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New science fiction novel asks intriguing questions about the boundries between the real and virtual worlds

Artificial Intelligence is a subject getting more and more attention in the news – with stories such as AI news readers being able to work 24 hours a day as well as developments in health and security. The Xandra Function is a novel that deals with AI in an intriguing way and questions the boundaries between the real and virtual worlds.


Based in a dark-edged near future where corporations have become ever more powerful, The Xandra Function tells the story of Fran McCallister, a games designer, who has spent five years developing the most powerful virtual reality game ever created.

A first-person-experience computer game, players enter the mystical world of Marjaalia, where they can either take on the role of Sirios the Thieftaker, who is intent on gaining revenge for her brother's murder, or An-Ra the Shapeshifter, who must bring Sirios before the Emperor in three days, or her lover will die.

However, Fran's dreams of giving game-players a truly immersive adventure are ruined when the software company she works for sells the game to a mystery buyer who wants it for a completely different - and very much darker - purpose.

Author Justina Roberts described the novel as “intrigue and romance suffuse this SF thriller with warmth and charm. It brings the age-old tales of the relationship between artists and their creations up to date as game avatars collide with their human gods.”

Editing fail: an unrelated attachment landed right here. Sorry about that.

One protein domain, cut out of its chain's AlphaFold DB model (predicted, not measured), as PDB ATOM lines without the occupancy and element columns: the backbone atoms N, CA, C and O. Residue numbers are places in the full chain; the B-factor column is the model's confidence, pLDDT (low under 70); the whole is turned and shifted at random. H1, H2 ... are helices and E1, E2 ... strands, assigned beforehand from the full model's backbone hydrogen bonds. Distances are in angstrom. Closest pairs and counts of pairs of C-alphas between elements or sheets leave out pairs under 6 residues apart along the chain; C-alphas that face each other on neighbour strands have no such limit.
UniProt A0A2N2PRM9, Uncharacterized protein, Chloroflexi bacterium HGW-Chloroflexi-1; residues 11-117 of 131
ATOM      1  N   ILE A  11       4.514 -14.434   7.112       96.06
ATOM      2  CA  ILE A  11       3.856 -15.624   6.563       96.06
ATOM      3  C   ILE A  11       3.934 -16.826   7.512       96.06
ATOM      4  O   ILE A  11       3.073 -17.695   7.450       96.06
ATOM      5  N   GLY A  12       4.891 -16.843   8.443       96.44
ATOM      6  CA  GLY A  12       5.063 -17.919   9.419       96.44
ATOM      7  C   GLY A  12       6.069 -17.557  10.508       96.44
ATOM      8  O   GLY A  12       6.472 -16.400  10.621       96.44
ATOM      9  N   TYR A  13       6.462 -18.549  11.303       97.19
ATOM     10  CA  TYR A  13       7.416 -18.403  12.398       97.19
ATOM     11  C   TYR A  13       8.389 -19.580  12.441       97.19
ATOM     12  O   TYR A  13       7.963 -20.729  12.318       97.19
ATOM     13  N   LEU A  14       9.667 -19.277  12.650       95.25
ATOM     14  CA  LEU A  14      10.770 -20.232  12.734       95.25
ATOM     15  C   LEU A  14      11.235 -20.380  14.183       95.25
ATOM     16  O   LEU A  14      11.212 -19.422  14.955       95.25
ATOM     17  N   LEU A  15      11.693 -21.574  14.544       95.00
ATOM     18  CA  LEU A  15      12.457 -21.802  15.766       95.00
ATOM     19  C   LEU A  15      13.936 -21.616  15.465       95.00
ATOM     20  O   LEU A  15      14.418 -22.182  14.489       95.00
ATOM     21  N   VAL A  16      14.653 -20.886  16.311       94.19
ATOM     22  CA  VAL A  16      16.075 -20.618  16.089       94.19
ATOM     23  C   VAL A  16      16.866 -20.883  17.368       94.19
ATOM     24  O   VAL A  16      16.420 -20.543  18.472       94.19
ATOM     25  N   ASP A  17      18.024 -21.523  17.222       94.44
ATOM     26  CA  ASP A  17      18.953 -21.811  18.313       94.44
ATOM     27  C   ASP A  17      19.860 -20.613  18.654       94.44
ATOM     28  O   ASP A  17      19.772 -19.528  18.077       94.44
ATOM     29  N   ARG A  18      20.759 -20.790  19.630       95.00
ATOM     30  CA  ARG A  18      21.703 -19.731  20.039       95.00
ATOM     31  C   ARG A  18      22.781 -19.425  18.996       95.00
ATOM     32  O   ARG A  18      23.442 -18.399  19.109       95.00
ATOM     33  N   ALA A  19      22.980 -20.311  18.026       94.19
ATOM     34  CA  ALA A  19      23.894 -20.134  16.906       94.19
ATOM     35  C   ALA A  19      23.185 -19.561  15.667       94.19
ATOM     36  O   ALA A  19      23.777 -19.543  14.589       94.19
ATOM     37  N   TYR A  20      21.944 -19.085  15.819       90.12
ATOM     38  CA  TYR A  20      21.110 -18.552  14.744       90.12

“At a time when computer games are becoming such a big part of popular culture, The Xandra Function outlines a possible- and disturbing - future. Will computer games become so real that the world inside the game is as real as the world outside it? And what would happen if the characters started to live their own lives?” says author, Alan Cash.

In his first science fiction novel, The Janus Effect, published in 2005 and describes by journalist and writer Nick Daws as a “fast paced SF with echoes of The Matrix and Dr Who... very interesting speculations about the nature of time travel... intelligent SF... a good read,”  Alan Cash explored a future where eugenics was the dominant philosophy and time travel was possible. The Xandra Function continues his thought provoking and intriguing slant on the genre with another fast-paced adventure.